Kalends of Jan. on 2nd feria, 18th of the moon, A.D. 1168.
Muircertach, son of Toirrdelbach Ua Briain, king of Dal-Cais, was killed at Dun-na-sciath by the sons of Murchadh Mac Carthaigh, king of Desmond. The grandson of Conchobar [Ua Briain] was killed immediately in revenge of him by Diarmait the Fair and by Ua Faelain and seven sons of kings with their retinues [were killed.
Flannacan Ua Dubhtaich, bishop of the Tuatha (Sil-Muiredaigh) [Elphin], the master of wisdom and history in [lit., of] all the West of Ireland, died in pilgrimage at Cunga.
A hosting by Ruaidhri Ua Concobuir to Ath-luain, so that Ua Gilla-Patraic, king of Ossory, came into his house and gave four hostages to him on the occasion. And he sent his hosts forward, past Ath-crodha, into Munster and himself [went] past Ath-luain into Magh-
p.161Lena, to meet the Men of Ireland, until they reached Grian-cliach, so that Mac Carthaigh came into his house and gave nine hostages to him on the occasion. And Munster was divided in two, between the sons of Cormac [Mac Carthaigh] and Domnall Ua Briain and thrice twelve score cows were levied upon Munster in honour fine [of the killing] of Muircertach Ua Briain. So Ua Conchobair returned to his house.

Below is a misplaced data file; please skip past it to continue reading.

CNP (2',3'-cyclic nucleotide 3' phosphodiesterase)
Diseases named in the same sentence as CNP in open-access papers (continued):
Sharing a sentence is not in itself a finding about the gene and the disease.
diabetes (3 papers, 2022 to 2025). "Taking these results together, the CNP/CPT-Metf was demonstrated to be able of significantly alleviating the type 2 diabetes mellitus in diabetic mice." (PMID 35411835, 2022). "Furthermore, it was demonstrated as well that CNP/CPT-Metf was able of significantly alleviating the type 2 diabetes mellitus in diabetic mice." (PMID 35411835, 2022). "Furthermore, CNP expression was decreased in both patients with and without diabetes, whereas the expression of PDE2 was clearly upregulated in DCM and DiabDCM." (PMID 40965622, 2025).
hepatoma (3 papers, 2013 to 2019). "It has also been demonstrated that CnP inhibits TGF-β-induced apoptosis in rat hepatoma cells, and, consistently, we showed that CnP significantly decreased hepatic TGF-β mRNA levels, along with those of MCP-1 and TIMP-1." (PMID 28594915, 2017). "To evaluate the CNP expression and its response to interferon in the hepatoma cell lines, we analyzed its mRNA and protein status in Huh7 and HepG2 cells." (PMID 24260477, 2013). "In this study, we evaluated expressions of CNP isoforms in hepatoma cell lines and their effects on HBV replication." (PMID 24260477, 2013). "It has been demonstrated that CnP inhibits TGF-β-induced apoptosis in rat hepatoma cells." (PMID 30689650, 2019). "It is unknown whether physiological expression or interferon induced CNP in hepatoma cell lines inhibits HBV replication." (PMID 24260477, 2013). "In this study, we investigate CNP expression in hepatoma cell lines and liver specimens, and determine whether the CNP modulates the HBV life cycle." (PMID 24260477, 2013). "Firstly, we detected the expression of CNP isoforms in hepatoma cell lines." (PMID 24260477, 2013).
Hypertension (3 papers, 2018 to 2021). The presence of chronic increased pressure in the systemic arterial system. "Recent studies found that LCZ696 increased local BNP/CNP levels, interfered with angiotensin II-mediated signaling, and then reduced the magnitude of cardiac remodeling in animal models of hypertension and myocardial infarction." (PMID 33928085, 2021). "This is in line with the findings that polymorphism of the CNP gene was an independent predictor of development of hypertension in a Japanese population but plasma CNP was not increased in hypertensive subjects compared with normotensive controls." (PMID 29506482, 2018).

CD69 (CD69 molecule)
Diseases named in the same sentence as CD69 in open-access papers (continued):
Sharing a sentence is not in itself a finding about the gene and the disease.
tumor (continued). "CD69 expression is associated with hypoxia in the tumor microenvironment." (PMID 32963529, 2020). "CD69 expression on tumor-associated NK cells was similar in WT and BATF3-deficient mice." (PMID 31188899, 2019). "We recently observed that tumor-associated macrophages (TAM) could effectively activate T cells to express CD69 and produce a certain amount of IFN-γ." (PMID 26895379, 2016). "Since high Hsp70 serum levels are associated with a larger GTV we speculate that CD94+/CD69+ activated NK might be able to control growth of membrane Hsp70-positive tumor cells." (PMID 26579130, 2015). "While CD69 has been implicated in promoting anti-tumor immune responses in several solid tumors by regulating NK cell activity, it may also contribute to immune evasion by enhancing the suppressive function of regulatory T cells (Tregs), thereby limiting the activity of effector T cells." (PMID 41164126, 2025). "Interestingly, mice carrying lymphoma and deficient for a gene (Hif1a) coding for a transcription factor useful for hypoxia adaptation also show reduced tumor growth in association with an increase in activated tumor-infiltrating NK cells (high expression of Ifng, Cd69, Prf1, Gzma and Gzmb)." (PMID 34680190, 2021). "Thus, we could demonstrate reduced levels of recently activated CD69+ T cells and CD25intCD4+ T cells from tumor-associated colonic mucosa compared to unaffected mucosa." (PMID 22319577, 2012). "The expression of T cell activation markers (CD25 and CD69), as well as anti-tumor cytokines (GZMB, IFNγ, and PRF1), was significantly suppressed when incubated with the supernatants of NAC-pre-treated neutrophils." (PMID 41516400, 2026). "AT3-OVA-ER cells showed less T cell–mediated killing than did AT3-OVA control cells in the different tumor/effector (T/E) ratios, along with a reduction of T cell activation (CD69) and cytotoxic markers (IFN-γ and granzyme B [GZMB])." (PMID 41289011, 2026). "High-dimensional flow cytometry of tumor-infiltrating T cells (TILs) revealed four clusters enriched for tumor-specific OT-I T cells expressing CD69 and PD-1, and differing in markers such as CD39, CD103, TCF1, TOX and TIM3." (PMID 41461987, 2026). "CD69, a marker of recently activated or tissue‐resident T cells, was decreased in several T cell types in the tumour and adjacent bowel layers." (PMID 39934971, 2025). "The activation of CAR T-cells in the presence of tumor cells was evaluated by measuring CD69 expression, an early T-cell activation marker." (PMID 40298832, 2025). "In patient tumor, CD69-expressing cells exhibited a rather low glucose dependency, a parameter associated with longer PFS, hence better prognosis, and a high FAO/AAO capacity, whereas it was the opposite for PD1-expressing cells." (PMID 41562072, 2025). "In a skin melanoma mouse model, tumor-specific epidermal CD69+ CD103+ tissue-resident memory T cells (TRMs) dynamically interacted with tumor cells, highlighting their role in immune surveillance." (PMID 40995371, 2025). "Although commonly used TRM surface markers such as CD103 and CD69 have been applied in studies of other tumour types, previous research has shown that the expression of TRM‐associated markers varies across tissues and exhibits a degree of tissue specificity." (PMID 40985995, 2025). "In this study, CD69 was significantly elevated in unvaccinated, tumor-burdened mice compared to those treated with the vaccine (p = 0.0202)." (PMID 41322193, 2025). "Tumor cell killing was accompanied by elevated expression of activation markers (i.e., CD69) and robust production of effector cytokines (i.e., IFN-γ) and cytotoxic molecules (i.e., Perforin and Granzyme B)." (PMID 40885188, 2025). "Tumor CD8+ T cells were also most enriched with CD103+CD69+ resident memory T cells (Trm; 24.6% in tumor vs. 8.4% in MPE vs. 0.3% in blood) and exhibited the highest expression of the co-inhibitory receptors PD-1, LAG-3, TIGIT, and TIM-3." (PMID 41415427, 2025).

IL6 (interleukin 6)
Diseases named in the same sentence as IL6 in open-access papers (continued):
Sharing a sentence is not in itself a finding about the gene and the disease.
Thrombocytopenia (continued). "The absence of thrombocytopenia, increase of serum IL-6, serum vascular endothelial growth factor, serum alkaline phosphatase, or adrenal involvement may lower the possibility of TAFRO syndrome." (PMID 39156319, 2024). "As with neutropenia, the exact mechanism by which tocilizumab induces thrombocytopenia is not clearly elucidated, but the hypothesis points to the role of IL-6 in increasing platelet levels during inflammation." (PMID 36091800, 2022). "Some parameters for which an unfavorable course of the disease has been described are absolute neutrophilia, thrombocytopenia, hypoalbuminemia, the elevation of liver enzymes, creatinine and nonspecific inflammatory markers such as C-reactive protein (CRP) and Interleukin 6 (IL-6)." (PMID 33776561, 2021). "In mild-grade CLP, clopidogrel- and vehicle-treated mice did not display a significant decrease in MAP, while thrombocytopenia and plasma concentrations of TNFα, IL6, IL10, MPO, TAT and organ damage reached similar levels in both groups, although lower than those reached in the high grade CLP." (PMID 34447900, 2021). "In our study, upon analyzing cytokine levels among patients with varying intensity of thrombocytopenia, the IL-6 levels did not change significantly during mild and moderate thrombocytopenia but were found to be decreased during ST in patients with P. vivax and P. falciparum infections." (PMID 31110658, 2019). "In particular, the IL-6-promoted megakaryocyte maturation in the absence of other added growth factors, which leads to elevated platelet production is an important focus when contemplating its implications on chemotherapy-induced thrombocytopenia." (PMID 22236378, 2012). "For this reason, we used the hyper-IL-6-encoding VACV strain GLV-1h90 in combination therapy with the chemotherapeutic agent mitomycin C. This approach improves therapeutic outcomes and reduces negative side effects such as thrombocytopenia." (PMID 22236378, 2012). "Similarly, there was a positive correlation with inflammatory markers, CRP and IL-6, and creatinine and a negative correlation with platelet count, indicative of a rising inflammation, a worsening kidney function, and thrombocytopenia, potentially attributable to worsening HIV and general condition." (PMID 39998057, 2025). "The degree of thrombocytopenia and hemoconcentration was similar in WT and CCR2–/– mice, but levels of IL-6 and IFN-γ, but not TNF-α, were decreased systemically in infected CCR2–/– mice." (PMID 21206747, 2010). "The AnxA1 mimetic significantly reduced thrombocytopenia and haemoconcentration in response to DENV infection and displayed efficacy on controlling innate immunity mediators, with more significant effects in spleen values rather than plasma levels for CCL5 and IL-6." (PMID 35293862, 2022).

Donnchadh Ua Cerbaill, arch-king of Airgialla, was mangled with the [battle-]axe of a serving gillie of his own, namely, Ua Duibhne of Cenel-Eogain, whilst [lit., and] the king [was] drunk and he died thereof.
(The defeat of Ath-in-chomair [was inflicted] upon Art Ua Mail-Sechlainn and the West of Meath were victors.
The Half-red[-faced] Gillie, namely, Ua Concobair of Corcumruadh, was slain.)